Situated just off the Yucatan Peninsula, Cozumel is a well-known destinations for scuba-diving and snorkel diving. The submerged world around Cozumel was found by Jacques Cousteau in 1959 who called it-one of the finest diving places on earth. Since that time Cozumel has changed into a Nationwide Marine Park to defend the fragile balance of it is wonderful coral reefs and astounding selection of tropical fish. The marine park gives a number of the very best visibility that one may strike to the diver. Visibleness regularly reaches spaces of 30 meters (100feet). or more. Possibly the most distinguishing element of the place is the Magnificent Toadfish, a vivid, vibrant fish species seen nowhere else In The World.
Cozumel coral reefs are among the best known diving destinations in the world. The island is 15 km large and 50 km long and is surrounded by a huge coral reef. It can be reached by ferry after a 40 minute ride from Playa del Carmen, located south of Cancun, Yucatan. Isla Cozumel has the indigenous name Ah-Cuzamil-Peten, meaning “land of the swallows”. The Mayans living on the island used to worship the goddess of fertility – Ixchell. This was hundreds of years before the first Europeans landed on the island in 1518. Nowadays, the island is a well-known destination for divers from all around the world.
The leeward shore of the Cozumel Island, near the Yucatán Peninsula, supports three types of coral reefs: rich shelf-edge reefs, linear patch reefs, and small fringing reefs. All these reefs can primarily be found on the sloping areas of the shelf covered with sand, off the western Cozumel’s shore. The shelf-edge reefs have an irregular system, although they are situated on a leeward shore. The coral cover and species diversity here is greater than what can be found on the Yucatán coast: 13 forms and 38 species of stony corals have been identified.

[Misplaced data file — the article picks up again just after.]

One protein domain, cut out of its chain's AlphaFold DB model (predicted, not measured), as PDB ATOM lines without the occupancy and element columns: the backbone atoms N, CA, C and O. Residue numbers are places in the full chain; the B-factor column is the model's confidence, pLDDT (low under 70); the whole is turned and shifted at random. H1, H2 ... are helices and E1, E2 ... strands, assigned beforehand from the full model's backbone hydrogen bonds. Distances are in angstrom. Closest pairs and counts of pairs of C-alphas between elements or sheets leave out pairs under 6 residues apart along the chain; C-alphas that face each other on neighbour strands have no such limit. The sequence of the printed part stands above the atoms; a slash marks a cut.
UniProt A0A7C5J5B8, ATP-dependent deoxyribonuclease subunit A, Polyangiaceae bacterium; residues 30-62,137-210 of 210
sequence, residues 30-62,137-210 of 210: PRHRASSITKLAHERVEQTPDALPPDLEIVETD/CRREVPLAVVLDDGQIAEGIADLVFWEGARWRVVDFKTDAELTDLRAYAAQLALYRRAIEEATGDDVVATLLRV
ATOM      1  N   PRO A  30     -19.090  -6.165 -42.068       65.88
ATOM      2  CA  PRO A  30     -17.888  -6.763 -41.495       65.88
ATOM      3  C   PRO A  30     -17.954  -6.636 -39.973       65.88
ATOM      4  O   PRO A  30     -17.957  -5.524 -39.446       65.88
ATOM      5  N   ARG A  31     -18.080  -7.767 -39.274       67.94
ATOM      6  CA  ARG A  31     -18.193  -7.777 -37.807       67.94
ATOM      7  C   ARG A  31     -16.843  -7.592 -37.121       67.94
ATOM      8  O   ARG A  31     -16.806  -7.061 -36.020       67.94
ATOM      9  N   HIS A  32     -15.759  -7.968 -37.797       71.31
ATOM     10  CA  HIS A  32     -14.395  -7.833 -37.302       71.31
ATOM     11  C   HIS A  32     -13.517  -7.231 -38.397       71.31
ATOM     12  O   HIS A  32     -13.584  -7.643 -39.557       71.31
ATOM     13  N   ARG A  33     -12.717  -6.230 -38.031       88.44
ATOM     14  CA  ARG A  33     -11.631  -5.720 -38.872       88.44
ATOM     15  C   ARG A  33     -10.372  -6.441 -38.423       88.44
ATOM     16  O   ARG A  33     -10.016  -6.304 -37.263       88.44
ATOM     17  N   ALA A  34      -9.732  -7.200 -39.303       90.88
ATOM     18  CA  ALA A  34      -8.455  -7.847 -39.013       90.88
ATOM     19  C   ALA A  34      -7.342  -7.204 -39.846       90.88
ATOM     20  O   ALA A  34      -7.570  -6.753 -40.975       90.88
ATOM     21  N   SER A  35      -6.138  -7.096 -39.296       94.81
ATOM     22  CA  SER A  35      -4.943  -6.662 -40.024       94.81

The Splendor of the Cozumel Reefs
In 1961, Jacques-Yves Cousteau showed to the world the splendor and richness of the ocean floor around Cozumel. Over 250 fish species live here, in the blue colored waters that surround the island. Starting with the beautiful Queen Angelfish and indigenous Toad fish, spiny lobsters, undulating anemones with neon-colored fingers, Hawksbill turtles, crabs, squid, nurse sharks, flamingo tongues, and ending with the barrel and elephant ear sponges that can reach three meter in size, many other surprising species can be watched in their natural habitat by the divers who dare face the strong ocean currents, the steep pinnacles and tunnels under the Atlantic’s surface.
Characteristics of Cozumel Coral Reefs
The differences between the three types of reefs in the region lie in the following characteristics:
Shelf-edge reefs are to be found on the southwest shore, on a kilometer-wide shelf. Santa Rosa, Colombia, Palancar, Maracaibo and Punta Sur are the largest reefs. They generally rise 3-5 m above the shelf and are irregularly separated by 3-8 m deep sand channels.
Patch reefs are parallel to the shore and rise 2-3 m above the surface of the shelf. They are 5-30 m wide generally. Pariso, Yucab, Outer Chancanab, and Shallow Colombia are the main reefs of this type.
Fringing reefs follow the shore line between San Miguel and Punta Tunich. The shore here consists of weathered coral rocks, dipping vertically to a depth between 0.5 and 3 m.
Types of Corals in the Cozumel Island
There are several species of corals growing around the Cozumel Island:
Shelf-edge reefs – Porites sp. (finger coral or hump coral), Agaricia sp. (lettuce or leaf coral), Montastrea sp. (boulder star coral), Madracis sp. (yellow finger coral), Helioseris sp. (sunray lettuce coral);
Patch reefs – Agaricia sp. (lettuce or leaf coral), Porites sp. (finger coral or hump coral), Montastrea sp. (boulder star coral);
Fringing reefs – Millepora sp. (sea ginger coral), Porites sp. (finger coral or hump coral), Acropora sp. (table, elkhorn and staghorn corals).
The variety and richness of marine life around the Cozumel coral reefs is impressive and has determined scientists and authorities to take measures for protecting it.